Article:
SKY GUIDE: This map represents the night sky as it appears over Maine during June. The stars are shown as they appear at 10:30 p.m. early in the month, at 9:30 p.m. at midmonth, and at 8:30 p.m. at month’s end. Venus and Mars are shown at their midmonth positions. To use the map, hold it vertically and turn it so that the direction you are facing is at the bottom. Sky Chart prepared by Seth Lockman

The month of June is named for Juno, who was the queen of the gods and the wife of Zeus. She had the power to see through a veil of clouds that Zeus put up. Our latest mission to Jupiter is also named Juno and it is doing much the same for us, except that it uses scientific instruments that humans designed using the principles of mathematics to see through the clouds of Jupiter instead of magical powers.

Summer starts at exactly 11:32 p.m. on June 20 for us in the northern hemisphere. This marks the longest day of the year and the highest altitude that the sun will reach above our horizon, which is 68 degrees for us at this latitude. This particular June is packed full of incredible events: a 74% partial solar eclipse; a comet named 7P/Pons-Winnecke; a couple of asteroids at their best, Juno and Vesta; all 5 planets are visible and about evenly split between the morning and evening sky; some nice conjunctions with the moon; Mars crossing through the Beehive star cluster; a meteor shower called the Bootids; and the anniversary of the most explosive natural event to occur on Earth in over 100 years.

Even though it will only be a partial solar eclipse, the eclipse on the morning of June 10 will be the major highlight. We are in an eclipse season again and the northeast was the only part of this country that could not see any of the May 26 total lunar eclipse. Now the roles are reversed. The northeast will see most of the sun covered by the moon during this annular solar eclipse.

To see the entire ring of fire that defines an annular solar eclipse, you would have to travel north to Polar Bear country by Hudson Bay in Canada. The moon’s shadow cone will not quite be able to touch the earth during this eclipse because it will be just a little too far away near apogee to completely cover the sun, hence creating only an annular or ring-shaped eclipse. The path of the antumbra will trace a narrow arc across the earth stretching 4,831 miles starting by Lake Superior and connecting Canada, Greenland, and Russia.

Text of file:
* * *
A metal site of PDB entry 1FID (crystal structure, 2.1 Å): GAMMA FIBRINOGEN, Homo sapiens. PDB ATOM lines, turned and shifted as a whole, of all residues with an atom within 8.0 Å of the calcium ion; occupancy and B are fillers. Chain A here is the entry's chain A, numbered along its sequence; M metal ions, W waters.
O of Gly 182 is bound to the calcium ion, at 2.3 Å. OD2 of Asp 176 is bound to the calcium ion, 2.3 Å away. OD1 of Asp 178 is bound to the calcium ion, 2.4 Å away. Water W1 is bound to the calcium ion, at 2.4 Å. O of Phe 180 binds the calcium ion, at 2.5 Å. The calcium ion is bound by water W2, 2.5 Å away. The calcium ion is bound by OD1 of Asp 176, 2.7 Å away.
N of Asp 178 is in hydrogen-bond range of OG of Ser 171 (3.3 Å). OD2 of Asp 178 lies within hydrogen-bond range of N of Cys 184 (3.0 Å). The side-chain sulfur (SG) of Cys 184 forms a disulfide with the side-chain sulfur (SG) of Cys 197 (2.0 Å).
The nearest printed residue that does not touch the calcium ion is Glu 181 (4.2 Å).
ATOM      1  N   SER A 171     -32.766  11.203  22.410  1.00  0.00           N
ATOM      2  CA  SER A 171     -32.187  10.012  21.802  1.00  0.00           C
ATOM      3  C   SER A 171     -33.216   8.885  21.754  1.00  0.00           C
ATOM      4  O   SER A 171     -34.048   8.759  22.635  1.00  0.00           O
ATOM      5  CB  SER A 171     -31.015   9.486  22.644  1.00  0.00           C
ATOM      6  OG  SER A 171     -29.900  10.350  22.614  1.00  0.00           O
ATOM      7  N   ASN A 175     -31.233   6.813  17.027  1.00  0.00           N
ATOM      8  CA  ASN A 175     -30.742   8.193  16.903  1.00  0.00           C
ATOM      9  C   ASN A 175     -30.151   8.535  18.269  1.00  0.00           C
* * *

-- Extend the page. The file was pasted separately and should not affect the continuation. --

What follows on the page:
This time, the greatest part of this eclipse will occur just south of the northernmost permanently inhabited place on Earth, Alert, in Nunavut, Canada at over 80 degrees north latitude, or over 13 degrees north of the Arctic circle. For us in Maine near Portland, the sun is already about half eclipsed when it rises at 5 a.m. Then the moon continues to cover the sun more and more from right to left. It will be 74% covered by 5:30 a.m. and the penumbral shadow of the moon will leave the sun by 6:30 that Thursday morning.

Our next-door planetary neighbors, Mars and Venus, will still be our evening planets all this month. Look west half an hour after sunset and you will see Venus in Gemini and Mars in Cancer. On June 11, a very slender waxing crescent moon will pass just 3 degrees below Venus. Mars is about 15 degrees up and to the left along the ecliptic and near Castor and Pollux in Gemini. Notice that the closer one, Pollux, is about the same brightness and orange hue as Mars. Then keep watching each clear night as Mars crosses right through the Beehive open star cluster in Cancer the Crab on June 22 and 23, just after summer started. Mars passed right below the Pleiades in Taurus on March 4 of this year. Venus is nearly fully lit by the sun now and it will set just before 10 p.m. each night, followed by Mars about an hour later. When you look at Mars now remember that China successfully landed a rover on Mars a few weeks ago.